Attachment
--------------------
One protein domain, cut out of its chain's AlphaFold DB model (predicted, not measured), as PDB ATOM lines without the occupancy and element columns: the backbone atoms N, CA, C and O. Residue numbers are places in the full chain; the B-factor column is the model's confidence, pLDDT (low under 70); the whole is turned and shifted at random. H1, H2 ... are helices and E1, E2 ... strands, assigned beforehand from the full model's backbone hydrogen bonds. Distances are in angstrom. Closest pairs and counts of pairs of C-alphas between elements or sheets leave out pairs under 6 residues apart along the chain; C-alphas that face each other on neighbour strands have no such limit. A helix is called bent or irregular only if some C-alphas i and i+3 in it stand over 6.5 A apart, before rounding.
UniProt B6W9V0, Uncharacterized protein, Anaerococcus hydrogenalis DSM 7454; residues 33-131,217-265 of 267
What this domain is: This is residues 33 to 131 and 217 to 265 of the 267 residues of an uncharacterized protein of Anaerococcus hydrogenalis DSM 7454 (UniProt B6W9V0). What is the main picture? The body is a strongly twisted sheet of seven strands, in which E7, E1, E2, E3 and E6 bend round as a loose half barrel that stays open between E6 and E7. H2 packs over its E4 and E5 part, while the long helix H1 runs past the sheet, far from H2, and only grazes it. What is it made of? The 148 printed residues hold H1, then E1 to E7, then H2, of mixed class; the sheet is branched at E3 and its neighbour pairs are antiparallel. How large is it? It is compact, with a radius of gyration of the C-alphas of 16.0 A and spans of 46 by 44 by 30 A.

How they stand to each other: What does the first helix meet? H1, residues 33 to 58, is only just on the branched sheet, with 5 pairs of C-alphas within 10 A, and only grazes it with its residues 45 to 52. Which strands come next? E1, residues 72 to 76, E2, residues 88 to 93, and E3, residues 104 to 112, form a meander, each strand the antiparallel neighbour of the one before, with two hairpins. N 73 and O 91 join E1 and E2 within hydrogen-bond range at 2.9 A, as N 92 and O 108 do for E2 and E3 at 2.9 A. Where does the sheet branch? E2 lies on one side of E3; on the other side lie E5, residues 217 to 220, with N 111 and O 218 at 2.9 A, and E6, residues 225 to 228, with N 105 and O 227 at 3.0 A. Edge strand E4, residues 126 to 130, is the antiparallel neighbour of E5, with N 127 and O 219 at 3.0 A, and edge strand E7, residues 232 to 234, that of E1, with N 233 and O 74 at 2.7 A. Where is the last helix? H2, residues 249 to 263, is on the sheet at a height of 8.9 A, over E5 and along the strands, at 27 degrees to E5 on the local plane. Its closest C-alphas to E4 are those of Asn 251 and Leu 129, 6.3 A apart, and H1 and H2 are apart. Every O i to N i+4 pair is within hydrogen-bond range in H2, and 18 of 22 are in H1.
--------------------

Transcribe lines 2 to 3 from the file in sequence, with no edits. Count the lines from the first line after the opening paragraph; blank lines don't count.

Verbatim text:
What this domain is: This is residues 33 to 131 and 217 to 265 of the 267 residues of an uncharacterized protein of Anaerococcus hydrogenalis DSM 7454 (UniProt B6W9V0). What is the main picture? The body is a strongly twisted sheet of seven strands, in which E7, E1, E2, E3 and E6 bend round as a loose half barrel that stays open between E6 and E7. H2 packs over its E4 and E5 part, while the long helix H1 runs past the sheet, far from H2, and only grazes it. What is it made of? The 148 printed residues hold H1, then E1 to E7, then H2, of mixed class; the sheet is branched at E3 and its neighbour pairs are antiparallel. How large is it? It is compact, with a radius of gyration of the C-alphas of 16.0 A and spans of 46 by 44 by 30 A.

How they stand to each other: What does the first helix meet? H1, residues 33 to 58, is only just on the branched sheet, with 5 pairs of C-alphas within 10 A, and only grazes it with its residues 45 to 52. Which strands come next? E1, residues 72 to 76, E2, residues 88 to 93, and E3, residues 104 to 112, form a meander, each strand the antiparallel neighbour of the one before, with two hairpins. N 73 and O 91 join E1 and E2 within hydrogen-bond range at 2.9 A, as N 92 and O 108 do for E2 and E3 at 2.9 A. Where does the sheet branch? E2 lies on one side of E3; on the other side lie E5, residues 217 to 220, with N 111 and O 218 at 2.9 A, and E6, residues 225 to 228, with N 105 and O 227 at 3.0 A. Edge strand E4, residues 126 to 130, is the antiparallel neighbour of E5, with N 127 and O 219 at 3.0 A, and edge strand E7, residues 232 to 234, that of E1, with N 233 and O 74 at 2.7 A. Where is the last helix? H2, residues 249 to 263, is on the sheet at a height of 8.9 A, over E5 and along the strands, at 27 degrees to E5 on the local plane. Its closest C-alphas to E4 are those of Asn 251 and Leu 129, 6.3 A apart, and H1 and H2 are apart. Every O i to N i+4 pair is within hydrogen-bond range in H2, and 18 of 22 are in H1.